Going to the gynecologist is a trip most women never look forward to. The dreaded pelvic exam can be uncomfortable and embarrassing. It can also save your life.
Pelvic exams are a physical examination of the pelvic organs and include external genitals and internal organs such as the vagina, cervix and uterus. According to the American College of Obstetrics and Gynecology, a routine pelvic exam may uncover early detection of treatable conditions, such as infections or cancer.
Types of Gynecologic Cancer:
Each gynecologic cancer is unique, with different signs and symptoms, different risk factors and different prevention strategies. All women are at risk for gynecologic cancers, and risk increases with age. When gynecologic cancers are found early, treatment is most effective.
Cervical Cancer begins in the cervix, which is the lower, narrow end of the uterus (also called the womb). It occurs most often in women over 40. The Centers for Disease Control and Prevention suggest that to lower one’s risk for cervical cancer women should use condoms during sex, limit the number of sexual partners and not smoke.
Early on, cervical cancer may not cause signs and symptoms. Advanced cervical cancer may cause bleeding or discharge from the vagina that is not normal, such as bleeding after sex.
In order to prevent cervical cancer, it is important to get vaccinated early and have regular screening tests. The (HPV) vaccination is recommended for preteens 11 to 12 years and everyone through age 26, if they are not vaccinated.
Ovarian Cancer begins in the ovaries, which are located on each side of the uterus. Ovarian cancer causes more deaths each year than any other gynecologic cancer in the United States. In 2019, the most recent year for which data is available, for every 100,000 women, 10 new ovarian cancer cases were reported, and six women died of this cancer.
Be aware of possible symptoms that are not normal such as vaginal bleeding, pain/pressure in the pelvic area, abdominal or back pain, bloating, feeling full too quickly or difficulty eating, or a change in bathroom habits.
There is no known way to prevent ovarian cancer, but there are things associated with a lower chance of getting it. These include having used birth control pills for five or more years; having had a tubal ligation, both ovaries removed or a hysterectomy; having given birth; breastfeeding.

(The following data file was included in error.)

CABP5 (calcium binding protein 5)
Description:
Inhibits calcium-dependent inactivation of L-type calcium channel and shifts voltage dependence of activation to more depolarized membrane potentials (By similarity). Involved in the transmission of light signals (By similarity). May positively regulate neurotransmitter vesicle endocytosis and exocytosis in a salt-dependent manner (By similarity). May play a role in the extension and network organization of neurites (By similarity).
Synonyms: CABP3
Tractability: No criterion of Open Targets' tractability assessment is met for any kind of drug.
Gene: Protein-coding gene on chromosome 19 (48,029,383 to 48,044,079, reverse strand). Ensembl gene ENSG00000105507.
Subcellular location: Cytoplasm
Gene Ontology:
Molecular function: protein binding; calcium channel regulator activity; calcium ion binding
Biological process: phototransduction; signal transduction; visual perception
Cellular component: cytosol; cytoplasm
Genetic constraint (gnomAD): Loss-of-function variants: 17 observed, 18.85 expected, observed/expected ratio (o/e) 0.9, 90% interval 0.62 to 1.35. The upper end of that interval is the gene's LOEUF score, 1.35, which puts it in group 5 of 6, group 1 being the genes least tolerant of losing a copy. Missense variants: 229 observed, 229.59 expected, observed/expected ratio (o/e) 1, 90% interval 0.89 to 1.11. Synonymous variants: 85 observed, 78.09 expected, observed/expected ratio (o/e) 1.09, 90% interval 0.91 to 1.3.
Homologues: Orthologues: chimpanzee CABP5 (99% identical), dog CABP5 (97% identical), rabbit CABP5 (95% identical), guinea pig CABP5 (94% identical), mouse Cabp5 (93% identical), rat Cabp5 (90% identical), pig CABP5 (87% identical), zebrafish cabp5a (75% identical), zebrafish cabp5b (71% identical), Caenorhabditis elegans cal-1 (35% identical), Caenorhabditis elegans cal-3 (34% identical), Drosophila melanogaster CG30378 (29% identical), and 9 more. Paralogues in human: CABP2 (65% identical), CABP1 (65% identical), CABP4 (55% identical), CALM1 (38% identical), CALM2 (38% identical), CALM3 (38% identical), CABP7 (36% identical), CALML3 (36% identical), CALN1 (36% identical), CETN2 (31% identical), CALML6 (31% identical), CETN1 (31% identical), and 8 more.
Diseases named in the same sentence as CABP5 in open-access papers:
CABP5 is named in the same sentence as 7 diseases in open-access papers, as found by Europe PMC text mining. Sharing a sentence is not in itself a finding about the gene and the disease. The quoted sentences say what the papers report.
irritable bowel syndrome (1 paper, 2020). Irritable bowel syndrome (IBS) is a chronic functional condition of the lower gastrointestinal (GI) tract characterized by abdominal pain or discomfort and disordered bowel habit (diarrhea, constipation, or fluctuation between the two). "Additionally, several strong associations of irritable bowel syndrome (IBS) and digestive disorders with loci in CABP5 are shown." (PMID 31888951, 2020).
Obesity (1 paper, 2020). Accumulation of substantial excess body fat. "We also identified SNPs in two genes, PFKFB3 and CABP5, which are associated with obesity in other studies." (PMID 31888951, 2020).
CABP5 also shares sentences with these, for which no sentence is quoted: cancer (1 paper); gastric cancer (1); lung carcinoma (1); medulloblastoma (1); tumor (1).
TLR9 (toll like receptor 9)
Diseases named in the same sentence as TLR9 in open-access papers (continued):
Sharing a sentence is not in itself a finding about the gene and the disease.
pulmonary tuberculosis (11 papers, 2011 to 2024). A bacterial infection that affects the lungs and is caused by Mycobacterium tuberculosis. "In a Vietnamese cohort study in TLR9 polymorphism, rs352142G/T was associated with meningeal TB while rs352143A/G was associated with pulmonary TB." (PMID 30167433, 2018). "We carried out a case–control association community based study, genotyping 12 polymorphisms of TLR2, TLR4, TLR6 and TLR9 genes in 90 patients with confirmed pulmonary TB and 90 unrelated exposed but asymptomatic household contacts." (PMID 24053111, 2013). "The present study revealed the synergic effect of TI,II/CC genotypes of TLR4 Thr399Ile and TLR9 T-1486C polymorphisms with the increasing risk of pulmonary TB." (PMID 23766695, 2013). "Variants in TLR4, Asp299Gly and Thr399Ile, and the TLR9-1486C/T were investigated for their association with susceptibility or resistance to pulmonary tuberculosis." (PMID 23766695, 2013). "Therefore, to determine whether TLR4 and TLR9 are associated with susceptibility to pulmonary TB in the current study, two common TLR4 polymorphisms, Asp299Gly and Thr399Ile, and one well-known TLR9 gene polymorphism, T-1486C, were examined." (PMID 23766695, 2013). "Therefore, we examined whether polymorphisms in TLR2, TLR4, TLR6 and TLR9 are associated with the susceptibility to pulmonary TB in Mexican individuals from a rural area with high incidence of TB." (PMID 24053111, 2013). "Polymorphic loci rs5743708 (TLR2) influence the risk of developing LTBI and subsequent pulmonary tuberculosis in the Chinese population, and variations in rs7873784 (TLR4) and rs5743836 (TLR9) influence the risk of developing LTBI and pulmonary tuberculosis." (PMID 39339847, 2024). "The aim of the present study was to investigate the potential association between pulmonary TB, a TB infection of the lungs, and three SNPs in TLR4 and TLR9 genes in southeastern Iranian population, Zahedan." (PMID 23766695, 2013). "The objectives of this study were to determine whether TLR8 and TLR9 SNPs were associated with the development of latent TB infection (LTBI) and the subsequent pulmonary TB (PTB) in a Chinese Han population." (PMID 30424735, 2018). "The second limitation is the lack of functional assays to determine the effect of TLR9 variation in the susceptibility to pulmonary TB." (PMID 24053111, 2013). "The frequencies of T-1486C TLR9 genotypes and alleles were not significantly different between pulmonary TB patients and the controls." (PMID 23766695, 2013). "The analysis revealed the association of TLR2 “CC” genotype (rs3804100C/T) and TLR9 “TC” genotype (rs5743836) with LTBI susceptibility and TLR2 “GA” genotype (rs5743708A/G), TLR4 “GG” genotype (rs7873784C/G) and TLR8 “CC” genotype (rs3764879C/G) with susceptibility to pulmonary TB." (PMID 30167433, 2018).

Uterine Cancer begins in the uterus, the pear-shaped organ in a woman’s pelvis where the baby grows when she is pregnant. It is the most common gynecologic cancer in the United States. The CDC indicates that for every 100,000 women, 28 new uterine cases were reported, and five women died. The most common type of uterine cancer is called endometrial cancer, because it forms on the uterine lining, called the endometrium.
Uterine cancer may cause abnormal vaginal discharge or bleeding and other symptoms, such as pain or pressure in your pelvis.
Just like ovarian cancer, there is no known way to prevent uterine cancer, but using birth control pills and maintaining a healthy weight and being physically active may reduce the chances of getting it.
Vaginal and Vulvar Cancers are rare in the U.S. The vagina is the hollow, tube-like channel between the bottom of the uterus and outside of the body. The vulva is the outer portion of the female genital organs.
Most vaginal cancers do not cause signs or symptoms, but if there are symptoms, they may include abnormal bleeding or vaginal discharge, a change in bathroom habits, or pain the in pelvis. Vulvar cancer symptoms may also include itching, burning, bleeding in the vulva, sores, lumps, rashes or warts on the vulva, and pelvic pain, especially during sex or urination.
The HPV vaccine protects against the type of HPV that most often cause cervical, vaginal and vulvar cancers.
It is important to pay attention to your body and know what is normal for you. If you have abnormal vaginal bleeding, see a doctor right away. Also see a doctor if you experience other symptoms two weeks or longer that are not normal for you.
Trinity’s women’s health specialists diagnose and treat disorders of the female reproductive system as well as conditions related to pregnancy, childbirth, and the post-partum period. The Trinity team of OB/GYN physicians and advanced practice providers focus on building a strong relationship with each patient. From the onset of puberty to menopause, you can trust that the women’s services experts at Trinity Health will be with you every step of the way.
Call Women’s Health or your doctor to schedule an appointment at: 701-857-5000.